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The risk of limiting disclosure

Providing only some of the information contained in a conditional fee agreement when serving a bill of costs may not amount to compliance, warns Simon Gibbs

30 April 2012

On the front line of costs disputes between parties is the issue of whether there should be disclosure to the paying party of any conditional fee agreement (CFA) that funded the claim.

The Court of Appeal’s guidance, given in 2003 in Hollins v Russell [2003] EWCA Civ 718, was: “If the party does not wish to produce the CFA, she can theoretically undertake to prove the terms of the agreement in some other way. However, we doubt whether costs judges will in general be prepared to accept merely oral evidence of the existence of such an agreement and its terms... [We] hope that receiving parties will disclose the CFA without more ado.”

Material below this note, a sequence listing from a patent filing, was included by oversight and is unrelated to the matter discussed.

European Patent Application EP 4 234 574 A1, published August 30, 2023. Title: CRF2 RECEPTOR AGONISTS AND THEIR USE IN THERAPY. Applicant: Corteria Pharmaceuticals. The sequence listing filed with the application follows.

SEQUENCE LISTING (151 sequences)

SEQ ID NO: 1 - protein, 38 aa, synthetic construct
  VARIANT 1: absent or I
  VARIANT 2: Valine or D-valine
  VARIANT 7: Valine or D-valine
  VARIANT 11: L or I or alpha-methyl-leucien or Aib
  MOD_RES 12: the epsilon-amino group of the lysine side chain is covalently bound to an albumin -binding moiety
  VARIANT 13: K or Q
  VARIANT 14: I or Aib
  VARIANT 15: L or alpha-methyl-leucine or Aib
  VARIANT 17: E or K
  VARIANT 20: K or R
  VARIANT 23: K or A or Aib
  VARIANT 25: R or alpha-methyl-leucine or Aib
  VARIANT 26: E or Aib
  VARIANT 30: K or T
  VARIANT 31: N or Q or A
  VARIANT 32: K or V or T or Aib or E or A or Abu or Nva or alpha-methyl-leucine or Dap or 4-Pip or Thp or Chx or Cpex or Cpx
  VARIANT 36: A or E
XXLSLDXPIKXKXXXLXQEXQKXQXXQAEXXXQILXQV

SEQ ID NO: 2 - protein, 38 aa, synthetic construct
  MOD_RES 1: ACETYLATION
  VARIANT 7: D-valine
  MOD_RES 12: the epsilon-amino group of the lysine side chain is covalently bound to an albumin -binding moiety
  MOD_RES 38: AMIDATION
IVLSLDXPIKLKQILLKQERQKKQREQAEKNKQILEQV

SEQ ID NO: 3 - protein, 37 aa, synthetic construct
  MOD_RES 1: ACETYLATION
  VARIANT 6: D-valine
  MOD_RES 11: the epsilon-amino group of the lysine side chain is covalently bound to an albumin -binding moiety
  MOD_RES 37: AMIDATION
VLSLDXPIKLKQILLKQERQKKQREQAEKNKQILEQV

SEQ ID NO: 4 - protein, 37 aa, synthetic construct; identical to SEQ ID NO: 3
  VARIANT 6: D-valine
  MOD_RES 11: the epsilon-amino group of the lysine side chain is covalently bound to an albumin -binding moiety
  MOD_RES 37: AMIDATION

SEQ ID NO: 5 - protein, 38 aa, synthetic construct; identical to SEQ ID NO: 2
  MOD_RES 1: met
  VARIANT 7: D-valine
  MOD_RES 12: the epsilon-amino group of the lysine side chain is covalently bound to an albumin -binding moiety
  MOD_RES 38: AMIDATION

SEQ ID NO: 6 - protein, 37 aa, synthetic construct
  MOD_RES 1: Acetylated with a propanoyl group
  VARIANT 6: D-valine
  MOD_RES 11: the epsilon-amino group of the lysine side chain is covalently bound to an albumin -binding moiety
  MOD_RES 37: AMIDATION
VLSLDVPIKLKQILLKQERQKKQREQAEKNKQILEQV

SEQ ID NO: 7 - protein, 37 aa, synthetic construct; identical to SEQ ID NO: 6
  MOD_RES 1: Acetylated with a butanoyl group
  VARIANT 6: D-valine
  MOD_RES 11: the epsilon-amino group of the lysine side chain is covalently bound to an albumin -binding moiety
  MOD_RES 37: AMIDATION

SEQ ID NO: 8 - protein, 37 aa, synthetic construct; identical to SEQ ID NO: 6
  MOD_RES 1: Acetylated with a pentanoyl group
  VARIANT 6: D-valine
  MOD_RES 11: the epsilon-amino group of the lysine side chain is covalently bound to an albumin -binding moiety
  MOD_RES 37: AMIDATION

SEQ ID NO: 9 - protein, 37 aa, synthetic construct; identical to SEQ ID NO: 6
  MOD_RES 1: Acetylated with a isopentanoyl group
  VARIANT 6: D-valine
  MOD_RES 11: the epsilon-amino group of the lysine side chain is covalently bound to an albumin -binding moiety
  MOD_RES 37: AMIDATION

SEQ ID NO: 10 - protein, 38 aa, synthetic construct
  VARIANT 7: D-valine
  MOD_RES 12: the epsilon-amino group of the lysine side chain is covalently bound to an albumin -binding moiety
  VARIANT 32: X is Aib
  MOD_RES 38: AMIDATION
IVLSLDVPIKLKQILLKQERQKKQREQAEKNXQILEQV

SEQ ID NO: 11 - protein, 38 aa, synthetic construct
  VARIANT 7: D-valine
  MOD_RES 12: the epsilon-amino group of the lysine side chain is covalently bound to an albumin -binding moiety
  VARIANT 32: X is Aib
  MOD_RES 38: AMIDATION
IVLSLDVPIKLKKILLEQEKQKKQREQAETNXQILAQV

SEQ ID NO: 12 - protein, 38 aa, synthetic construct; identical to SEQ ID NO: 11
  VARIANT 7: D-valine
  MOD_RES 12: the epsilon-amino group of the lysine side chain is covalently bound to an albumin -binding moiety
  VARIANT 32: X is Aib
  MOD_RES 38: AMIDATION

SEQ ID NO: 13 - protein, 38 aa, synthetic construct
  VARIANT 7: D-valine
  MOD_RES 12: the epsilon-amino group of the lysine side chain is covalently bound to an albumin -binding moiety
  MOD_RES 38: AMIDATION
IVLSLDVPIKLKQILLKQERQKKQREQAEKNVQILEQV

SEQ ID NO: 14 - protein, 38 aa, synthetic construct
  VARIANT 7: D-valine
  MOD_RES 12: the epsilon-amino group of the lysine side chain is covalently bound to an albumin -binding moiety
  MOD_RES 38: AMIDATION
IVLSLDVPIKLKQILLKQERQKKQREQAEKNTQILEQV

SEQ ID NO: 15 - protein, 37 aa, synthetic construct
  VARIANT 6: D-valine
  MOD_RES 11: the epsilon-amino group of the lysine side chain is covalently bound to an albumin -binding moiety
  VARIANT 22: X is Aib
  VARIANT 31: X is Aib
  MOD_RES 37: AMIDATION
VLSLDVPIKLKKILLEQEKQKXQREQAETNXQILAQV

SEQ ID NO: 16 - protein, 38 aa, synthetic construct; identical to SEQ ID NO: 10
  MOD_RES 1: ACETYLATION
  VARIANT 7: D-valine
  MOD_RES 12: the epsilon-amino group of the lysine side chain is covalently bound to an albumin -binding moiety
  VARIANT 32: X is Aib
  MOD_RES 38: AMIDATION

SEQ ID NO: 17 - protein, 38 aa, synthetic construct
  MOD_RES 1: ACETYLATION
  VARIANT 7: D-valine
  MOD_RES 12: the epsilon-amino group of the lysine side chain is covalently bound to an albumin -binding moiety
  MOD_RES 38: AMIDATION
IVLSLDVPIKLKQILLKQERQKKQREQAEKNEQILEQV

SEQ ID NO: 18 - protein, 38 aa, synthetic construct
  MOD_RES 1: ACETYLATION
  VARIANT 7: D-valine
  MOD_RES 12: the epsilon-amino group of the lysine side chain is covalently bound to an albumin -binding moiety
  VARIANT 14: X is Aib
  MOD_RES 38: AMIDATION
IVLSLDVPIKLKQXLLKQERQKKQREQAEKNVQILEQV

This issue is now governed by the costs practice direction at 32.5(1)(d), which deals with the mandatory information to be disclosed when serving a bill of costs: “If the conditional fee agreement is not disclosed (and the Court of Appeal has indicated that it should be the usual practice for a conditional fee agreement, reda...

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